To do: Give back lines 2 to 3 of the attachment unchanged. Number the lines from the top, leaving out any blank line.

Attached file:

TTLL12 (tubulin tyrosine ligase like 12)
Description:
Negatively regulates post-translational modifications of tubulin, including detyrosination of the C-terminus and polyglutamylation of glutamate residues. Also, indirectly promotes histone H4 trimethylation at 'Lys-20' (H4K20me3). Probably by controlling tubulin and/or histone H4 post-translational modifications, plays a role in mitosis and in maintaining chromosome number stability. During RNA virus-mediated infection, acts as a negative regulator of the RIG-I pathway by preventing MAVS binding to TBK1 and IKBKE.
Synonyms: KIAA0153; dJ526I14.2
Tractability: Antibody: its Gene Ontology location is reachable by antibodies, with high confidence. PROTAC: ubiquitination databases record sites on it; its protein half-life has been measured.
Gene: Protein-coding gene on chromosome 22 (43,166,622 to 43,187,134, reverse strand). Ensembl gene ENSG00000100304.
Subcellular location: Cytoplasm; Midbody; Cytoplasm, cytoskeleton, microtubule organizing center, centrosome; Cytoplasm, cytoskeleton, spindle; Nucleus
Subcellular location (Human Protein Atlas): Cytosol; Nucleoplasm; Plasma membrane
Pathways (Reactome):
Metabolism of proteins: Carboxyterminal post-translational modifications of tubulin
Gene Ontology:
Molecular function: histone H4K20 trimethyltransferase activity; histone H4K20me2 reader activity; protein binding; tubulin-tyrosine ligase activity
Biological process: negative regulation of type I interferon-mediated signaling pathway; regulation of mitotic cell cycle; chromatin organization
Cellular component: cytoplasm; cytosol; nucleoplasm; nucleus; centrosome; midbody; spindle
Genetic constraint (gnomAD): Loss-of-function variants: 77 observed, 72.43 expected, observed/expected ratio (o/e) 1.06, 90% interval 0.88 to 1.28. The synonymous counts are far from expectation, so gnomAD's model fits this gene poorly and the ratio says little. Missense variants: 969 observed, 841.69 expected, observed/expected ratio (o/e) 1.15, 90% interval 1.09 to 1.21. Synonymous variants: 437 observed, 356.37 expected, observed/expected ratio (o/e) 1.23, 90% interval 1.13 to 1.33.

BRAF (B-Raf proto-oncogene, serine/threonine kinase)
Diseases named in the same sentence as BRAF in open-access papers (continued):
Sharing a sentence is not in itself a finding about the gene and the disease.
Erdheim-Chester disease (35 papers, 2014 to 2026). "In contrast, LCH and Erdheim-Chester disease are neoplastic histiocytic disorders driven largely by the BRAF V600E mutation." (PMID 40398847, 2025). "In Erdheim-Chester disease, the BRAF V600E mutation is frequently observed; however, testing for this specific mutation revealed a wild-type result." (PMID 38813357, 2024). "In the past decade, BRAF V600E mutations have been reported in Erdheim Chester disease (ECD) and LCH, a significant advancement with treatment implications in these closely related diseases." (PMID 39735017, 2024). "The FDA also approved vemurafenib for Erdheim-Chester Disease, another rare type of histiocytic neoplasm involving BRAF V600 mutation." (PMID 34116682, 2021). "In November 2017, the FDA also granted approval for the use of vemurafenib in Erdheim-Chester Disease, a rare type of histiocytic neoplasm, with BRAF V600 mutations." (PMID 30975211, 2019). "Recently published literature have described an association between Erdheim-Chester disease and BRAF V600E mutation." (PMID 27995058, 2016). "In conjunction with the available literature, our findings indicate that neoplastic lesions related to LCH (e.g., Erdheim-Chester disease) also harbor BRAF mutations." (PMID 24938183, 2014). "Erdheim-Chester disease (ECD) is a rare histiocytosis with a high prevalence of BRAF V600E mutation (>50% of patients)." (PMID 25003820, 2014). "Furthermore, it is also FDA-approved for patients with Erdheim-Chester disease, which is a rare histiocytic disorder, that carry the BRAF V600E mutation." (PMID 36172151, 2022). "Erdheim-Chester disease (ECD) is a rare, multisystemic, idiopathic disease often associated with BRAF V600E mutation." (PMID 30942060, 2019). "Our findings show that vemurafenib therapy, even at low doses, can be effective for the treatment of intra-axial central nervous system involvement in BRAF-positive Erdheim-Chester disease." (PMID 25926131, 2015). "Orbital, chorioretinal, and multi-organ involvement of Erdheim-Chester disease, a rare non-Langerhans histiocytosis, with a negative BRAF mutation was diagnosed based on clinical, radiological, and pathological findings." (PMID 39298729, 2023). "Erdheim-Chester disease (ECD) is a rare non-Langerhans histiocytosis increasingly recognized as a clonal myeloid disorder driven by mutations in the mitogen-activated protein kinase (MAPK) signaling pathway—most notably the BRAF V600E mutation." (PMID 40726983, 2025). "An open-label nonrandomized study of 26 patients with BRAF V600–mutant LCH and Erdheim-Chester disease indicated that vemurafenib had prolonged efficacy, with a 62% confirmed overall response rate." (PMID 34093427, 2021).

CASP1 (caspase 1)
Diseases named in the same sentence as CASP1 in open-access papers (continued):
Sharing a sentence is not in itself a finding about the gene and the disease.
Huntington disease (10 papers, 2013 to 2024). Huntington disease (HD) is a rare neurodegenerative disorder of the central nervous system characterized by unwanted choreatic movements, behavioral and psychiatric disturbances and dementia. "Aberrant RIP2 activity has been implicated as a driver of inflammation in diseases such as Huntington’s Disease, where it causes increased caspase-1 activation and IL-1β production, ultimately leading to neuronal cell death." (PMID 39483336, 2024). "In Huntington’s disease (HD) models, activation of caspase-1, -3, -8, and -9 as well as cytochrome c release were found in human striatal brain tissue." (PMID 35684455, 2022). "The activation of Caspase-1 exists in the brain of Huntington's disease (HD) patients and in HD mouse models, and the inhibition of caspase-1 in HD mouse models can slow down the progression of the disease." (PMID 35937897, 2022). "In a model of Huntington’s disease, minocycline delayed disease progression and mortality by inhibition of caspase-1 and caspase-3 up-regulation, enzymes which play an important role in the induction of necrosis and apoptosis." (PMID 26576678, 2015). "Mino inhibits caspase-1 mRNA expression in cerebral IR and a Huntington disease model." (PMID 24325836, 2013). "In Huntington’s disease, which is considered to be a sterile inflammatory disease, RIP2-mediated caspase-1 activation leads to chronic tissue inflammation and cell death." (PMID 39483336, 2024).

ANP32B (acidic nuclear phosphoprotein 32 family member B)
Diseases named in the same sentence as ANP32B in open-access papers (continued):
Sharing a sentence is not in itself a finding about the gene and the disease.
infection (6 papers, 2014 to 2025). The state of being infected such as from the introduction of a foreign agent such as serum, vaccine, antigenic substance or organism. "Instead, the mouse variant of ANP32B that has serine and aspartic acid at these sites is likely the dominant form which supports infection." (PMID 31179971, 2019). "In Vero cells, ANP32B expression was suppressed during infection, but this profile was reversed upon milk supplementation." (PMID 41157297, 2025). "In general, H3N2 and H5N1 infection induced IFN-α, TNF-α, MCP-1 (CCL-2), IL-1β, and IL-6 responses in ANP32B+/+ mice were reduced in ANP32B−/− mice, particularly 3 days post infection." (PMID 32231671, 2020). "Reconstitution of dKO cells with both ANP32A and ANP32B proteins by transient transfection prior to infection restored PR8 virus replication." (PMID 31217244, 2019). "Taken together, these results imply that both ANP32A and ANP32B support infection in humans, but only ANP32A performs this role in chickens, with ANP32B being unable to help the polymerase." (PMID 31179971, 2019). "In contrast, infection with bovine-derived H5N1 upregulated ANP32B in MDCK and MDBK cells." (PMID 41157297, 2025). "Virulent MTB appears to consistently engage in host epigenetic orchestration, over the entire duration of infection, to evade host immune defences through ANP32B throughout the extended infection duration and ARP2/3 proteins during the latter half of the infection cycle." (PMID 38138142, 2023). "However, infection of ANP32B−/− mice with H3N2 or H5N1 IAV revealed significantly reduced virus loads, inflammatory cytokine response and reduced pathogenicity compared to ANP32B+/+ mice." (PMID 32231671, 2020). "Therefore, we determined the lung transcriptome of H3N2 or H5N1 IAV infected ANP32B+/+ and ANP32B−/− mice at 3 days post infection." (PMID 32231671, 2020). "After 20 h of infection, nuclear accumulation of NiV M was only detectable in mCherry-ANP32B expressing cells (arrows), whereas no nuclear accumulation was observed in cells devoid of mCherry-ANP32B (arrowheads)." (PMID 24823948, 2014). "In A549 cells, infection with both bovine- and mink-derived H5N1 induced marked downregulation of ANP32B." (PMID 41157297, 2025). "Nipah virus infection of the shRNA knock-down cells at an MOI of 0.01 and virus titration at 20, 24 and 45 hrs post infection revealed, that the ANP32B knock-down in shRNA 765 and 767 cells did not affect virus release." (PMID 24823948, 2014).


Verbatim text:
Description:
Negatively regulates post-translational modifications of tubulin, including detyrosination of the C-terminus and polyglutamylation of glutamate residues. Also, indirectly promotes histone H4 trimethylation at 'Lys-20' (H4K20me3). Probably by controlling tubulin and/or histone H4 post-translational modifications, plays a role in mitosis and in maintaining chromosome number stability. During RNA virus-mediated infection, acts as a negative regulator of the RIG-I pathway by preventing MAVS binding to TBK1 and IKBKE.